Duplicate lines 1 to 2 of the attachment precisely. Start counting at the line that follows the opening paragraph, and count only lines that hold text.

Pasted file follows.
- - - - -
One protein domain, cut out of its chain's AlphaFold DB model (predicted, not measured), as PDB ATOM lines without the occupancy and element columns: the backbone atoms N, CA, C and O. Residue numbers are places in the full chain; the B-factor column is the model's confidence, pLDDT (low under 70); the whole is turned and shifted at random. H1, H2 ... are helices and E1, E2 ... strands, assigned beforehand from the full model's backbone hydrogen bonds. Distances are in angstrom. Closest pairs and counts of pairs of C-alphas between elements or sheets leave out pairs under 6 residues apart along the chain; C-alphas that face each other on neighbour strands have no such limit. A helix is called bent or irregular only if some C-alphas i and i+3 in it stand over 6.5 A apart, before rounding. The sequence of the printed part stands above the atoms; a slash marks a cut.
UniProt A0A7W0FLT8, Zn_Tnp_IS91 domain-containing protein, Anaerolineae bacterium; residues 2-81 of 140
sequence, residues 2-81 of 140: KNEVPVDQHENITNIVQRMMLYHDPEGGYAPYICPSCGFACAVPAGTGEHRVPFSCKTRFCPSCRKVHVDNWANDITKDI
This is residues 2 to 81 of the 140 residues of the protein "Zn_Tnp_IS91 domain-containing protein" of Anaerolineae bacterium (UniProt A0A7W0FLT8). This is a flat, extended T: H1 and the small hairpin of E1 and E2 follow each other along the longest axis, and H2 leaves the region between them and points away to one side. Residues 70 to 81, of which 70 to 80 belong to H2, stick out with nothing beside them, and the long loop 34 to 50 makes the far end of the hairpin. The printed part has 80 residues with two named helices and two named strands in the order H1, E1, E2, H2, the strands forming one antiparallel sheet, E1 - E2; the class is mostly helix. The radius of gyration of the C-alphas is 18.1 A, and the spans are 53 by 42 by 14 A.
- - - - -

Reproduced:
UniProt A0A7W0FLT8, Zn_Tnp_IS91 domain-containing protein, Anaerolineae bacterium; residues 2-81 of 140
sequence, residues 2-81 of 140: KNEVPVDQHENITNIVQRMMLYHDPEGGYAPYICPSCGFACAVPAGTGEHRVPFSCKTRFCPSCRKVHVDNWANDITKDI